Florida residents who remained behind as Hurricane Ian pummeled the central gulf coast may have gotten more than they bargained for if they ventured outside — the storm surge was so powerful that it apparently sent sharks swimming down residential streets.
Video taken in Ft. Myers, Florida, on Wednesday showed what appeared to be a shark attempting to navigate the flood waters of the massive storm surge — just feet away from someone’s fenced-in yard
The immediate response to the clip, as it quickly circulated on Twitter, was a slew of references to the campy made-for-TV flick “Sharknado” — which features a massive storm that sucks sharks up into a waterspout and proceeds to drop them into populated areas.
“Oh no. Sharknado was real,” South Dakota meteorologist Tyler Roney tweeted in response to the video.
“Where is Ian Ziering when you need him?” @themitchellfink added, referencing the film’s protagonist.
Gerald Butts noted that this was not the first time someone had claimed to have video of a shark swimming down a residential street as the result of a storm — and suggested people would have a hard time believing that this time it was real.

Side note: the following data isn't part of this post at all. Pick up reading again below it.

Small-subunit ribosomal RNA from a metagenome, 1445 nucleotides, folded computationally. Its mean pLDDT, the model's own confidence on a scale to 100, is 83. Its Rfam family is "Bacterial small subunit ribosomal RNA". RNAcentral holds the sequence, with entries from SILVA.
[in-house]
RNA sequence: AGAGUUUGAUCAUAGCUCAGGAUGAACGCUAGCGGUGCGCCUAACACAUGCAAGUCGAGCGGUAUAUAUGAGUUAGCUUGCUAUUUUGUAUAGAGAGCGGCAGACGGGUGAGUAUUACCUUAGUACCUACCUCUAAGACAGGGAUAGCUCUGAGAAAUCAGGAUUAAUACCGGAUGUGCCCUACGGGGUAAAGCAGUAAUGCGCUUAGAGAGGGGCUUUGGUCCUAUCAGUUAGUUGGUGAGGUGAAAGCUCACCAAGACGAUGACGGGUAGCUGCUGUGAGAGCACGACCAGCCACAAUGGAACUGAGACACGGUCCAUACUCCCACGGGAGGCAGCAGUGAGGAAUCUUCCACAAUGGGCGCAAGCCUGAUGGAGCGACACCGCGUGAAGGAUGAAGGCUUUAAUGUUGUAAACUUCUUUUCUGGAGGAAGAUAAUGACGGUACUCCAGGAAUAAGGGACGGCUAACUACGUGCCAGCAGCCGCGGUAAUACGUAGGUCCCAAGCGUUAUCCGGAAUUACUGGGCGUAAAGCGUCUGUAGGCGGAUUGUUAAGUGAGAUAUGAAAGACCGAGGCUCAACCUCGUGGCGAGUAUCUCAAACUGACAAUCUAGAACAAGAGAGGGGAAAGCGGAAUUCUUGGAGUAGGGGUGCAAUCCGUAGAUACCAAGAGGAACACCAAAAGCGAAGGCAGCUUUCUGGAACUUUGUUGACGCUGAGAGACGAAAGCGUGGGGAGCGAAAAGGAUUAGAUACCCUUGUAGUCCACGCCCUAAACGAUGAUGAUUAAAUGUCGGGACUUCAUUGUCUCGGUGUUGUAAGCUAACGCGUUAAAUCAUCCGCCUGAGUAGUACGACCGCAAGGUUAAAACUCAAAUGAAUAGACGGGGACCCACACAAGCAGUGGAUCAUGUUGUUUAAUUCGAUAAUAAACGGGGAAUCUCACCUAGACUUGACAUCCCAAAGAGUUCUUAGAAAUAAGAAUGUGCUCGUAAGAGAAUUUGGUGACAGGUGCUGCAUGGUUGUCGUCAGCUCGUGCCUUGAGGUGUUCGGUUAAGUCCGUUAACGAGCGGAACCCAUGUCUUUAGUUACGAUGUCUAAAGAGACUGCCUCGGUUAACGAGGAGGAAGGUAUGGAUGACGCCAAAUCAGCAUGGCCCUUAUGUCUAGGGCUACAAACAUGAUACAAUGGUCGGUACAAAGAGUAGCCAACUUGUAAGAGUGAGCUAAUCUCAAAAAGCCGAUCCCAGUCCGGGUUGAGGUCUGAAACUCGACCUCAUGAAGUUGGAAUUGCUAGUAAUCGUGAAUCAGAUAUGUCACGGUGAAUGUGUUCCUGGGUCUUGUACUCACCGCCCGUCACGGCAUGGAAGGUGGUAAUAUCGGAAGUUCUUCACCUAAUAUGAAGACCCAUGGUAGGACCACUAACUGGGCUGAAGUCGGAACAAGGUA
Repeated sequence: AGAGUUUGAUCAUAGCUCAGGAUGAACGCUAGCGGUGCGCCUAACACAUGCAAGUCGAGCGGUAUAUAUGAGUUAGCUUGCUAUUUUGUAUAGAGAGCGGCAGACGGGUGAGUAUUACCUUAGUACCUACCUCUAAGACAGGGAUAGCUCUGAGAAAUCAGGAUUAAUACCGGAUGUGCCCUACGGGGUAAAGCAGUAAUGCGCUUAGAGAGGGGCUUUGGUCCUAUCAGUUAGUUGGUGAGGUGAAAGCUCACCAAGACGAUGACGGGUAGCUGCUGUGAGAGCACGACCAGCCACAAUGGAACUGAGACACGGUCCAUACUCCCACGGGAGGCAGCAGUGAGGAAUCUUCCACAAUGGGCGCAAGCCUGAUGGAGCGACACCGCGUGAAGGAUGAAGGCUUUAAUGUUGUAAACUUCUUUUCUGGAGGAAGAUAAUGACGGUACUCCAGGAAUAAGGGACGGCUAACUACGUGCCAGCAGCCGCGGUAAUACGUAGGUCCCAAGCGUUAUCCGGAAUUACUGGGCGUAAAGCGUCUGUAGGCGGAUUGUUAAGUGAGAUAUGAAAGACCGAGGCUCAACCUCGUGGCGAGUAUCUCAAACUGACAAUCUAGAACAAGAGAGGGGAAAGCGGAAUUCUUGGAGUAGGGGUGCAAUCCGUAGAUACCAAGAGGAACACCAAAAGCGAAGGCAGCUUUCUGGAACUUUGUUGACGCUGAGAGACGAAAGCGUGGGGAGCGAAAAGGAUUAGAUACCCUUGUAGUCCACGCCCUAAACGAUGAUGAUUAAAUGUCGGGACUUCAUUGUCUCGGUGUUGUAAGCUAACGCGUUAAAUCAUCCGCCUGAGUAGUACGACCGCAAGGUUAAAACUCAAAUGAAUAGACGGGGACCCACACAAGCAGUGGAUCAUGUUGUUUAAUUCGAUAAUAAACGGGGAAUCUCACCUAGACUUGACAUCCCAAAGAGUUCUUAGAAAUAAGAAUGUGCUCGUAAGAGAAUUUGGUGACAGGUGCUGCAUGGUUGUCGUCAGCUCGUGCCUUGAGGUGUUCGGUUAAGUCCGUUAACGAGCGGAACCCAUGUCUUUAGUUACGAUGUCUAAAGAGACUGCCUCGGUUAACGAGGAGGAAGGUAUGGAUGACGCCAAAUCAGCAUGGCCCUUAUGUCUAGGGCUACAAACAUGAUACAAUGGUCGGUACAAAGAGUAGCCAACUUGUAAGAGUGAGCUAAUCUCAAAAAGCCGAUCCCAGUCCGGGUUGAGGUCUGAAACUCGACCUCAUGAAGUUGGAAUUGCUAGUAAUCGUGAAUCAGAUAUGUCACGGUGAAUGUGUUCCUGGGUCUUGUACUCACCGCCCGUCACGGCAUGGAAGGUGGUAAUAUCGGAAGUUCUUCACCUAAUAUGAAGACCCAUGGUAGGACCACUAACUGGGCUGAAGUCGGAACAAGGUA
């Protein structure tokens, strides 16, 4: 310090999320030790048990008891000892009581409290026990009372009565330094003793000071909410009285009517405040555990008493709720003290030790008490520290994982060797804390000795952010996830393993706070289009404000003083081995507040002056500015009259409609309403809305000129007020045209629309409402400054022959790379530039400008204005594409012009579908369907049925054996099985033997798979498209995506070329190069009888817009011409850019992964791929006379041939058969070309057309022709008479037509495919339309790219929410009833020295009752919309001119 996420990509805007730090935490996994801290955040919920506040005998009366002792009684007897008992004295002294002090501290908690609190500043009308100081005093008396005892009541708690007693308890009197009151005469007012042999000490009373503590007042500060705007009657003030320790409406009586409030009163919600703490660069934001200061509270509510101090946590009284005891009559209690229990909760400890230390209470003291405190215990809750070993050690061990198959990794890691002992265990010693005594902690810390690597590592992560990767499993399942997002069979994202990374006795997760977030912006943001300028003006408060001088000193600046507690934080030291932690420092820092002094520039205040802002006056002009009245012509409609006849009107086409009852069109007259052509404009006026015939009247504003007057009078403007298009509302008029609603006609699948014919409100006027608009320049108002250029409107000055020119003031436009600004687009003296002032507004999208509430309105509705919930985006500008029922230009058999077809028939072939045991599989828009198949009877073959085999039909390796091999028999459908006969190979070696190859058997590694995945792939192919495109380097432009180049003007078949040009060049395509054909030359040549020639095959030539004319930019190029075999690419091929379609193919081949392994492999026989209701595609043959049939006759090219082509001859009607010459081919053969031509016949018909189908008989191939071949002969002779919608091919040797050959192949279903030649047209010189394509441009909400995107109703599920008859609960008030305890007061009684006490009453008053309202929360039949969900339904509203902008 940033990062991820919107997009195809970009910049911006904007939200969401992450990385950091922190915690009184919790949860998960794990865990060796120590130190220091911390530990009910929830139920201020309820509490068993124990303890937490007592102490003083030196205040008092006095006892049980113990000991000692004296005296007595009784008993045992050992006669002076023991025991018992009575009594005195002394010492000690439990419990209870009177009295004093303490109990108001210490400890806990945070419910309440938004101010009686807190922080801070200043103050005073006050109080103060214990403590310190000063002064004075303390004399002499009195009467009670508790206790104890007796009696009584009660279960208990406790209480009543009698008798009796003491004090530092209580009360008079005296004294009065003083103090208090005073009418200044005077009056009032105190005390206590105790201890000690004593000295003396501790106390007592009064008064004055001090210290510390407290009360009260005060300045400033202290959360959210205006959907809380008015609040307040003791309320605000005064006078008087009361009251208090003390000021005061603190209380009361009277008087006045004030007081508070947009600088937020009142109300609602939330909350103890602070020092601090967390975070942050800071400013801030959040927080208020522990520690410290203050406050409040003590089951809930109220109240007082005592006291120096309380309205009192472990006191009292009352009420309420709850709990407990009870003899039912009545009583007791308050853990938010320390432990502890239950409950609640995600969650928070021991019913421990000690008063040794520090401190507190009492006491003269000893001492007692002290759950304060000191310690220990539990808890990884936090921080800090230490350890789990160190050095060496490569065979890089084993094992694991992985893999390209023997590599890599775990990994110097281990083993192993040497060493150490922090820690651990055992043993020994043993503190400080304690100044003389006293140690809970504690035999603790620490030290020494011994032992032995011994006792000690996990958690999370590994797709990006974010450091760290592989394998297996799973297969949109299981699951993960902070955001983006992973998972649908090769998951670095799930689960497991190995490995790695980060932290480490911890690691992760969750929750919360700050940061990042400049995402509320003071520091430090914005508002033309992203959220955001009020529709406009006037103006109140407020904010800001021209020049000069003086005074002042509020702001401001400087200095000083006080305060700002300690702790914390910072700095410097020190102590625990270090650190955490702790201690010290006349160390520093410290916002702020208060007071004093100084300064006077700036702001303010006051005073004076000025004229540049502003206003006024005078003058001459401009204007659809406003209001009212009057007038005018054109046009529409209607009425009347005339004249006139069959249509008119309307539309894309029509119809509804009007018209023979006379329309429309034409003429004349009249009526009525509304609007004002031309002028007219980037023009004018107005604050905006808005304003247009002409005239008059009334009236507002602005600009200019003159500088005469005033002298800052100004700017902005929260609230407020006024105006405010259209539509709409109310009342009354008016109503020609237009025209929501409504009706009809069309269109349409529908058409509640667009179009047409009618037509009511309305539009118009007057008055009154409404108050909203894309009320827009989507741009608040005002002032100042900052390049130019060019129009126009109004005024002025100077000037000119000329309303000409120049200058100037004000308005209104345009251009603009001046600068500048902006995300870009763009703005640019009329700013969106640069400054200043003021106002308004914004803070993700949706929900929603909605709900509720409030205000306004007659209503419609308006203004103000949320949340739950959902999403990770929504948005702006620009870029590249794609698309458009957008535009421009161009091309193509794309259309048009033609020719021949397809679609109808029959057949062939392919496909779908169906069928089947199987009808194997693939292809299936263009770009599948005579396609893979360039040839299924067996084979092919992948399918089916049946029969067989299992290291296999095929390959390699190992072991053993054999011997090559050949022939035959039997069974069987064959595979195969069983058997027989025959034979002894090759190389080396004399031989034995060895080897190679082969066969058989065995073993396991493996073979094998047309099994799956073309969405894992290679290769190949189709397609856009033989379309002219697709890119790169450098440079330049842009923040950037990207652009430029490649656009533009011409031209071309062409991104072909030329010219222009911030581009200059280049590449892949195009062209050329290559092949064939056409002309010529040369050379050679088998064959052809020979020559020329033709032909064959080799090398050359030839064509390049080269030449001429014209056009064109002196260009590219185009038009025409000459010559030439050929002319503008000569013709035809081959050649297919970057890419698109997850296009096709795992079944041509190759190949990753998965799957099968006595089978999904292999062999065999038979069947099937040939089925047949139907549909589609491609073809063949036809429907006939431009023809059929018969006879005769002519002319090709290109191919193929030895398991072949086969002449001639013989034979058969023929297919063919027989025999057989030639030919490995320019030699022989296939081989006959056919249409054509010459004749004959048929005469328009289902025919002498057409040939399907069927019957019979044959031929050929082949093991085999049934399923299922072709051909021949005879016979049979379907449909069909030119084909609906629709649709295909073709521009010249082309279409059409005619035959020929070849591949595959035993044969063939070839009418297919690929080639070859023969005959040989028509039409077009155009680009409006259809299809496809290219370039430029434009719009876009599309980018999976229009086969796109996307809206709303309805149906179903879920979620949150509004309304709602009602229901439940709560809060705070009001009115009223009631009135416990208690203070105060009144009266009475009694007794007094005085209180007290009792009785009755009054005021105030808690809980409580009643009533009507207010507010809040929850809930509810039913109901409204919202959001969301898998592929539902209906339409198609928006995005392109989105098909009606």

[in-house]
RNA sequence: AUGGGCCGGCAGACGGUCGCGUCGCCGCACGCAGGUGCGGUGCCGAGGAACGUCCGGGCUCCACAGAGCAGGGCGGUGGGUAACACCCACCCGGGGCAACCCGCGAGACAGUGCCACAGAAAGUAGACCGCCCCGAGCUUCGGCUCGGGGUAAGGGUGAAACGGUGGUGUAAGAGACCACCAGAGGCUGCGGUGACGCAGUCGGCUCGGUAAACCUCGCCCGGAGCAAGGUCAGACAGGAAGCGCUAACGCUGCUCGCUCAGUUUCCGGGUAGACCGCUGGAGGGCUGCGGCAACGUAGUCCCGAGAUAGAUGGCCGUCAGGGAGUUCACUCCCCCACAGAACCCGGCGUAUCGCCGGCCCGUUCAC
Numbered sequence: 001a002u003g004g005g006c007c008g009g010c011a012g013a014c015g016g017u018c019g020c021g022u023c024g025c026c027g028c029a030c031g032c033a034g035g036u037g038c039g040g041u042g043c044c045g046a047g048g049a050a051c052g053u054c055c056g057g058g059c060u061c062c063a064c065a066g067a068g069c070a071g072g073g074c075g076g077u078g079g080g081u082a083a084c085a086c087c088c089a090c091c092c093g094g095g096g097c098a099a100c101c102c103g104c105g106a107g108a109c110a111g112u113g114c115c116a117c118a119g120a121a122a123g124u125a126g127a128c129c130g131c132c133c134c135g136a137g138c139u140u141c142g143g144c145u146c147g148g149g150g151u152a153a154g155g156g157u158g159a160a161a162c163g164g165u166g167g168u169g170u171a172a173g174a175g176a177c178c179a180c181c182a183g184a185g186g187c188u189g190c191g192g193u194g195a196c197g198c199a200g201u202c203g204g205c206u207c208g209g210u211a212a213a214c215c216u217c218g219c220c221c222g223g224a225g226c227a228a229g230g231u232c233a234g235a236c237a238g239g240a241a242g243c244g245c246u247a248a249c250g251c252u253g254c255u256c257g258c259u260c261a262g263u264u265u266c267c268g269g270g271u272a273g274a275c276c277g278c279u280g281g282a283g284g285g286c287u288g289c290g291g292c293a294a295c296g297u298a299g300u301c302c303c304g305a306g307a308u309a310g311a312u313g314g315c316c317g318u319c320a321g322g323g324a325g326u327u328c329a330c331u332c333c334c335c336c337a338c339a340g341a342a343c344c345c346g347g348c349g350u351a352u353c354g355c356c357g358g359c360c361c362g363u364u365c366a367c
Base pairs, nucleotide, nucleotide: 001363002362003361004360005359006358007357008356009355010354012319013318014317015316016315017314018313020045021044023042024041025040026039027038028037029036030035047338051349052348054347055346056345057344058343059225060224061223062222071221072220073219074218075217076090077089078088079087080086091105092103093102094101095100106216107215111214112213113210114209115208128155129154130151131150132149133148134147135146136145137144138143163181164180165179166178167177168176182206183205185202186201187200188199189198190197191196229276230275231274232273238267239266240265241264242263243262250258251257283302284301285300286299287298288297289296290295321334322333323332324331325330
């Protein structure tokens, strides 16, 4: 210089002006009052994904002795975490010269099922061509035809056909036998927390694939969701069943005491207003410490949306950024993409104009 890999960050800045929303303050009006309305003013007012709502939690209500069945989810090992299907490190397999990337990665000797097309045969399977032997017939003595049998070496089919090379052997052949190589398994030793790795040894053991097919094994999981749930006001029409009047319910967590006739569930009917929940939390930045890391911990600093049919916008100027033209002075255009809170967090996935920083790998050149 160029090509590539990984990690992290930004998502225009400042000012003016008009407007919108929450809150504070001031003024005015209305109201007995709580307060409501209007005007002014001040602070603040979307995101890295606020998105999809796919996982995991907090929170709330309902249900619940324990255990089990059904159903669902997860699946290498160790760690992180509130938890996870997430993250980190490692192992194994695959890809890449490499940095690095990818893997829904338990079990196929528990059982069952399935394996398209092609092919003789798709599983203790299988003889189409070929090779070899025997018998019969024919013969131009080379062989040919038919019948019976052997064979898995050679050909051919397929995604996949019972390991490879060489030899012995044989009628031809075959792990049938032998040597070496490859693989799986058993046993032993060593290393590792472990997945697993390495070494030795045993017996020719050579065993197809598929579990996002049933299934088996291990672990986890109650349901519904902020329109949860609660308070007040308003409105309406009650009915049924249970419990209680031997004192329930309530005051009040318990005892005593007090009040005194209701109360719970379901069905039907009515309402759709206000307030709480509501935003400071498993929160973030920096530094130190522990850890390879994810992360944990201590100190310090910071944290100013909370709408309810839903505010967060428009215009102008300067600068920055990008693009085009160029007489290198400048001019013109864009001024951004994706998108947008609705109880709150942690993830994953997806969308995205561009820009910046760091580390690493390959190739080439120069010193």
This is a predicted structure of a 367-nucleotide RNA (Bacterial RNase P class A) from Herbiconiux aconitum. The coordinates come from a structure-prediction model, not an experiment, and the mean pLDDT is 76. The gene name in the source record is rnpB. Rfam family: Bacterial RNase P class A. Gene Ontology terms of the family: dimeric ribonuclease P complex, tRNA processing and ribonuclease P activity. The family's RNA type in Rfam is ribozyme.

“The internet has cried shark so many times during a storm nobody’s going to believe this,” he said.
“Per hero debunker @JaneLytv, one of the internet’s most durable hoaxes has become literally true,” Sam Thielman tweeted.
USA Today published a fact-check debunking the original “shark on the street” photo, which was determined to be a hoax, but still managed to circulate through a number of major storms.
The photo originally appeared in 2011, after Hurricane Irene hit Puerto Rico, shared along with a post that read, “This picture was taken in Puerto Rico shortly after Hurricane Irene ravaged the island. Yes, that’s a shark swimming down the street next to a car, and this is exactly why authorities in NYC are warning people not to go swimming in flood waters after a hurricane. Sharks go where fish go, and fish go where water goes, and if that water (and those subsequent fish) happen to be right outside your front door, then guess where that freakin’ shark’s going to be?!”
The hoax reappeared on several subsequent occasions — during Hurricane Matthew in 2016 and again in 2017 after Hurricane Harvey, Snopes reported, noting that the original image had been cut and pasted from a photo taken by a kayaker.